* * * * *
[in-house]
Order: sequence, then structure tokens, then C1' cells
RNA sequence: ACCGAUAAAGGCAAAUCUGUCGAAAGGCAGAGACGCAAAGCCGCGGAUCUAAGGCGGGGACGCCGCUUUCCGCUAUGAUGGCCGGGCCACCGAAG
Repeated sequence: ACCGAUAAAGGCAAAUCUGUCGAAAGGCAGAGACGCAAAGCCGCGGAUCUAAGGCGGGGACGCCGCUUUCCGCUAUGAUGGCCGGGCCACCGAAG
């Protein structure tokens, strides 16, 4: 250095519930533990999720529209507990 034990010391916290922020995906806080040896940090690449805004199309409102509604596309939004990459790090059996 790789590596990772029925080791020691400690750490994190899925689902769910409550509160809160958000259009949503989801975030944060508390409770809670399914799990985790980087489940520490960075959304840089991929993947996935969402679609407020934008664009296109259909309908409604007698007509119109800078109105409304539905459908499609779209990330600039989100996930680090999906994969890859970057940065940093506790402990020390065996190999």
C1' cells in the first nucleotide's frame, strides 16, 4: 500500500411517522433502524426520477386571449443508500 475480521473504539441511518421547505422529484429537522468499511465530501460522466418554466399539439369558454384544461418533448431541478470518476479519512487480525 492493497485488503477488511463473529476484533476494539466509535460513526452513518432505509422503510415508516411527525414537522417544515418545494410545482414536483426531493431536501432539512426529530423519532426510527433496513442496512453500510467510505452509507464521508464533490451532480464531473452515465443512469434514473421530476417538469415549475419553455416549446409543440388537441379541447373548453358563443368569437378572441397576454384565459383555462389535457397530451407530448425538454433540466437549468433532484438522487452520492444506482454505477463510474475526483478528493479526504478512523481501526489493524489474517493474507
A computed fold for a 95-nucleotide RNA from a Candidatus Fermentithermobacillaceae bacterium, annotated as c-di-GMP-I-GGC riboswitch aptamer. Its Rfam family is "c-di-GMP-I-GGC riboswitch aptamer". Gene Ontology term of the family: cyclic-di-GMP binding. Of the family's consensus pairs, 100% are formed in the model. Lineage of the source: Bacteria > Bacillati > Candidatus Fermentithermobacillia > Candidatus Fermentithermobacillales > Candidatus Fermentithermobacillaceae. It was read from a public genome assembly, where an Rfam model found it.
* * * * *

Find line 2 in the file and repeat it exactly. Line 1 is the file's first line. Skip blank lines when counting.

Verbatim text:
Order: sequence, then structure tokens, then C1' cells